The trust-nothing election
Brace yourself for a new, scary dynamic in American politics: the trust-nothing era.
Why it matters: Two new trends are about to unfold in real time.
1. Elon Musk and Tucker Carlson are joining forces, each warning that you should trust nothing outside of Twitter.
- Carlson announced via a video on Twitter Tuesday that "starting soon" he'll be "bringing a new version of the show" he's been doing at Fox News to Twitter.
- Musk said he and Carlson "have not signed a deal of any kind whatsoever." But Axios learned they've discussed working together.
2. The brains behind generative AI warned administration officials during a recent White House meeting of an imminent explosion of highly convincing and manipulative fake videos and stories in the run-up to the 2024 election.
- Think fake news on steroids — and lighting up your screen.
What we're watching: You'll hear powerful voices on Twitter and other platforms imploring people to assume that everything from mainstream media is a lie. And authentic, computer-generated lies will give everyone reason to trust nothing.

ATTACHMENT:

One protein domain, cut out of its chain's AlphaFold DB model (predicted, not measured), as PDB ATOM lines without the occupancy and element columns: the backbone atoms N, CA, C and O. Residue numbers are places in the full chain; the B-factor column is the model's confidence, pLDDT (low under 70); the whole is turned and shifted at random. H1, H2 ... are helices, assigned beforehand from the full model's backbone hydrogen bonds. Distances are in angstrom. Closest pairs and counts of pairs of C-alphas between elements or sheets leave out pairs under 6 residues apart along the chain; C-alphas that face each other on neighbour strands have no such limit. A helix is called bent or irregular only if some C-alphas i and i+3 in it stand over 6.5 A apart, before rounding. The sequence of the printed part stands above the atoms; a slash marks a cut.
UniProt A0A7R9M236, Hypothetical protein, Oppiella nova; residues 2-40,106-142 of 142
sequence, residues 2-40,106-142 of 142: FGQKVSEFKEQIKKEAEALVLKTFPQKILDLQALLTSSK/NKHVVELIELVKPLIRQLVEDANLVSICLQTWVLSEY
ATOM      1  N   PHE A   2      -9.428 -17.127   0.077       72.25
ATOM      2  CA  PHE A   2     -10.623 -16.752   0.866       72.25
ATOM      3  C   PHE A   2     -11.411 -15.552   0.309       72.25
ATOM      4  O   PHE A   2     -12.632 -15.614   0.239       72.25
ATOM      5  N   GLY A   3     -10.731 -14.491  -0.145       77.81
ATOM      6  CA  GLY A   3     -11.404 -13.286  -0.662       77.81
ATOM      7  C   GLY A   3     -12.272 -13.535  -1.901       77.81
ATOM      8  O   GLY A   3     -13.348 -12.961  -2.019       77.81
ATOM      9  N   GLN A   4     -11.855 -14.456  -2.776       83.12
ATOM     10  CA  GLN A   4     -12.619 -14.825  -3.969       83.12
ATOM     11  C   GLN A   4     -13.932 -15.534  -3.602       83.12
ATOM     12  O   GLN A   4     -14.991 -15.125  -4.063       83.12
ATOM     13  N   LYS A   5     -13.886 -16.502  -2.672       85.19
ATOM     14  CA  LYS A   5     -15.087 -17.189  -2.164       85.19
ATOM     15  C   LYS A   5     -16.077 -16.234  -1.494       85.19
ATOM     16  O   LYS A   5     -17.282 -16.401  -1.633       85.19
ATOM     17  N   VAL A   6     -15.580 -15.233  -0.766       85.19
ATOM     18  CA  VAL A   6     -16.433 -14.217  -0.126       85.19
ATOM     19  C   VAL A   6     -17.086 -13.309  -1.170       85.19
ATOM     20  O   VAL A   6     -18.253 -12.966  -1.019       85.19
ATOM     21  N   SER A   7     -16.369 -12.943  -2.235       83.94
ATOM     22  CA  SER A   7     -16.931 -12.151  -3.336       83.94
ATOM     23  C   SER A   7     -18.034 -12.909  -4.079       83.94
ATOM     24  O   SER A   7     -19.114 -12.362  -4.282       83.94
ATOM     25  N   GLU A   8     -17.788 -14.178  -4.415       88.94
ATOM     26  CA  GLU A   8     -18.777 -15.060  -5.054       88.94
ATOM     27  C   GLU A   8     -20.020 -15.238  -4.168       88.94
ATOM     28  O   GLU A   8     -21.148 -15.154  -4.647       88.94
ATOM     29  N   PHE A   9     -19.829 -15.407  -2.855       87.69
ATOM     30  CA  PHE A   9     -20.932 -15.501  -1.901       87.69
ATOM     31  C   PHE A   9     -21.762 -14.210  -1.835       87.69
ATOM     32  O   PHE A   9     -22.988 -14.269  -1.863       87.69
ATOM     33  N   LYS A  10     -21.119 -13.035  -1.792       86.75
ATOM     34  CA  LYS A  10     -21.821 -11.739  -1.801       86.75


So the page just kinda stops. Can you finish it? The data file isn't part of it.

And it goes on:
- "At the most basic level, the news you consume is a lie — a lie of the stealthiest and most insidious kind," Carlson said in a video announcing he plans to relaunch his show on Twitter. "Facts have been withheld on purpose along with proportion and perspective. You are being manipulated."
- "Trust nothing, not even nothing," Musk tweeted Tuesday.
Reality check: Twitter itself is likely to be ground zero for the spread of AI-generated fakes and lies.
- The mainstream media, which has studied up on misinformation over the past two elections, will be the first and best line of defense against those lies.
- These emerging trends will intensify existing levels of record distrust.
What's next: As a trust gap widens, Americans will turn to unconventional sources to navigate an increasingly complicated world.
- Across both major political parties, more Americans are turning to their employers and business leaders for trusted information.